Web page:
• Analysis regions were selected by drawing annotations using a special version of the Phenochart viewer. When desired, the entire sample could be selected and analyzed.  
  • The viewer used unmixing-on-demand to obtain pure components, with autofluorescence isolation and this guided the operator during region selection. 
  • A one-time measurement of an autofluorescence witness slide was used for all subsequent slides.

Fig. 2:  Viewing and annotation of the multispectral scan. The Phenochart viewer provides a composite view of the sample at all zoom levels using an unmix-on-demand scheme. This enables the usual digital pathology interactions with a multispectral dataset.

Selected regions were analyzed using a special version of inForm software, which processed the regions directly from the raw multispectral scan and the annotations. Spectra were measured from control samples.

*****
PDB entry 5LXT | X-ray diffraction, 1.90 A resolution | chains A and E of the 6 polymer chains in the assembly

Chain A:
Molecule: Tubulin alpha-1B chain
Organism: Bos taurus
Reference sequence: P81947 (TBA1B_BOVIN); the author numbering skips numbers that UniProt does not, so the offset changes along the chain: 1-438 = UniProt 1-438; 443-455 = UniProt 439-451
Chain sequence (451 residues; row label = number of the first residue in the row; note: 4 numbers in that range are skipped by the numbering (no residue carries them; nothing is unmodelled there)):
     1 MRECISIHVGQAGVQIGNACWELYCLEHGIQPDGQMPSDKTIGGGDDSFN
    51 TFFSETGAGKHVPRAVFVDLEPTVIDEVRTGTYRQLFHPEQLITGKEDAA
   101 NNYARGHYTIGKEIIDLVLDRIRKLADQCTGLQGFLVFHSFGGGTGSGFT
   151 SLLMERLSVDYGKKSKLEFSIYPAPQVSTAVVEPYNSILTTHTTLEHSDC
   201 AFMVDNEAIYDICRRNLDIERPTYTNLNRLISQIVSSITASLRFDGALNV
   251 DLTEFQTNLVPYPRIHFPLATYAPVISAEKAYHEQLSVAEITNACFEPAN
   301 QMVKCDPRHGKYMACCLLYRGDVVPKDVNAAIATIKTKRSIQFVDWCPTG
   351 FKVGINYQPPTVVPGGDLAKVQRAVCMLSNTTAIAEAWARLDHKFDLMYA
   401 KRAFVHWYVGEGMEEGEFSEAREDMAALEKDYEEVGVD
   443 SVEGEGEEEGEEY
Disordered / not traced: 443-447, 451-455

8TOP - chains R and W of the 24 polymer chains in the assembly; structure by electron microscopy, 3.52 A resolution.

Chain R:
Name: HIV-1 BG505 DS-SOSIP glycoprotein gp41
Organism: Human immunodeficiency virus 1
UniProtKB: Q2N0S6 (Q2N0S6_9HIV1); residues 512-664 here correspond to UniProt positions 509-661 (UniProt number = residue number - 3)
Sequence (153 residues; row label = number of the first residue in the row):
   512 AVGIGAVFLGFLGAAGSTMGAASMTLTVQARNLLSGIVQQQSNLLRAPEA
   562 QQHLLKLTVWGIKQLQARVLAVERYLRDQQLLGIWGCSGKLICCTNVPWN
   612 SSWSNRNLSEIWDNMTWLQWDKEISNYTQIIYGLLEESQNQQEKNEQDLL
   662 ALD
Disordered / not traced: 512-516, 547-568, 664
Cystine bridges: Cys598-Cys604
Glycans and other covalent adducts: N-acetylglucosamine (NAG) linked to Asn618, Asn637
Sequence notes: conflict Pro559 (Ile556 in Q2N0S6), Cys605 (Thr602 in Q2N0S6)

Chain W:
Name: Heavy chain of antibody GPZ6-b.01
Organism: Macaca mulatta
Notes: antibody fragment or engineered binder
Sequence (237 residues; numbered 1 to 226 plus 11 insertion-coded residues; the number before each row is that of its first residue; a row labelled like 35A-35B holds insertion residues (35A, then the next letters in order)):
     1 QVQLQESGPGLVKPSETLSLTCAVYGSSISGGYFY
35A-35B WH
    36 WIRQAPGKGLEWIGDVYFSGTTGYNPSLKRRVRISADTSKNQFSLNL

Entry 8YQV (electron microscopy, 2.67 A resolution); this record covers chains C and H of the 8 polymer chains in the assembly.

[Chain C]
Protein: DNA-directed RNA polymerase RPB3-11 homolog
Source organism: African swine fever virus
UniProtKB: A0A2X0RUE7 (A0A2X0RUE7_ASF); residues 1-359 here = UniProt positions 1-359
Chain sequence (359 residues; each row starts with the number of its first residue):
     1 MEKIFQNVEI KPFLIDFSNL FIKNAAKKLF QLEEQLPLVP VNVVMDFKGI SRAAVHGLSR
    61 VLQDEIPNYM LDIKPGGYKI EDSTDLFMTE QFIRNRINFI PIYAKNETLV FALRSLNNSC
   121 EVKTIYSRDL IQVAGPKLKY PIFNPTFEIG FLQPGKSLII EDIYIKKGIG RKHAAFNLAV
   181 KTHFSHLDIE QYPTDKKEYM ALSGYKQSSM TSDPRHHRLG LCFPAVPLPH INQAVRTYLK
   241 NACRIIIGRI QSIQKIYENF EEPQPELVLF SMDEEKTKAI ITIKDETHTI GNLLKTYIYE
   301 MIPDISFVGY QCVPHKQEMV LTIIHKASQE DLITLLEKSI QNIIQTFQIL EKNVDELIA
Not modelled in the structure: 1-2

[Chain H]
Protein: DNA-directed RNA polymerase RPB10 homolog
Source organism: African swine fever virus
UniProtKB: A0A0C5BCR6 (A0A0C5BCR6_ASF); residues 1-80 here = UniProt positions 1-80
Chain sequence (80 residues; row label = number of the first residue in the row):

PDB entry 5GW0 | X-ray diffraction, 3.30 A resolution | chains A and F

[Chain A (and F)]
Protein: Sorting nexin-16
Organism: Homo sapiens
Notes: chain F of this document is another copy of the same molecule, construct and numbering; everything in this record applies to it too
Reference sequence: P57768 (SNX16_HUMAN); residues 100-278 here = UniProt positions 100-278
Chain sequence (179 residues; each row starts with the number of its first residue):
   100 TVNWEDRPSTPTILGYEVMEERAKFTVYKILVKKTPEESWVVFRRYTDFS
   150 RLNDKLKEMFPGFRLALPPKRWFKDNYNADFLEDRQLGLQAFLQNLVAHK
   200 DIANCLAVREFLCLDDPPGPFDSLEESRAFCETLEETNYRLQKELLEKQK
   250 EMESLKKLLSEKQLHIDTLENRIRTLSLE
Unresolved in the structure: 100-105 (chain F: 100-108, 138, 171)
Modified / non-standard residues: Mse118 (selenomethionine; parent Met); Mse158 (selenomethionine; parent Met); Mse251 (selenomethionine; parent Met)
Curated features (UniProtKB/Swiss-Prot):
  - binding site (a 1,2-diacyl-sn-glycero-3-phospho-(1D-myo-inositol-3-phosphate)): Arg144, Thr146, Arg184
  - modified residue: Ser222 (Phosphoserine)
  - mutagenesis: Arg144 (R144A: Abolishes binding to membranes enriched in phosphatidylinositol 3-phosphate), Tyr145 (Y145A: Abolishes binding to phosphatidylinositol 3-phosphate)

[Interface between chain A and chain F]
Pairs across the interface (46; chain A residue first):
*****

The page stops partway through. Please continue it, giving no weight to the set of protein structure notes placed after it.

• It, too, used unmix-on-demand to process the large dataset efficiently, without intermediate steps or files 
  • Cells were then segmented and phenotyped for positivity in each marker based on operator-trained classifiers
Phenotyping and segmentation obtained this way were compared with results from field-based MSI methods

  • Non-adjacent sections were prepared from the same block, using the Opal™ Polaris 7 detection kit, and the standard Opal™ detection kit, using the same Abs
  • The standard Opal™ kit sample was imaged using fieldbased MSI on a Vectra Polaris and analyzed in inForm
  • The Opal™ Polaris 7 detection kit sample was imaged using the whole-slide workflow tools described above
  • While this work is preliminary, results appear consistent across the two methods.

Example: Heterogeneity Of A Lung Cancer Sample

Fig 3. Cell density and interaction density. Lung cancer section, shown as composite image with marker colors indicated in key. Cells were phenotyped in inForm, and interactions assessed with R and Phenoptr. Heatmaps on the top row show cellular density for tumor cells, CD8+, and CD8+ within 30 µm of a tumor cell. Bottom row shows density contours of CK+; contours of CK+ within 30 µm of a CD8+ cell; and a satellite view showing CD8+ as red dots if within 30 µm of a tumor cell and white dots otherwise, with tumor cells shown in gradient colors as shown in the key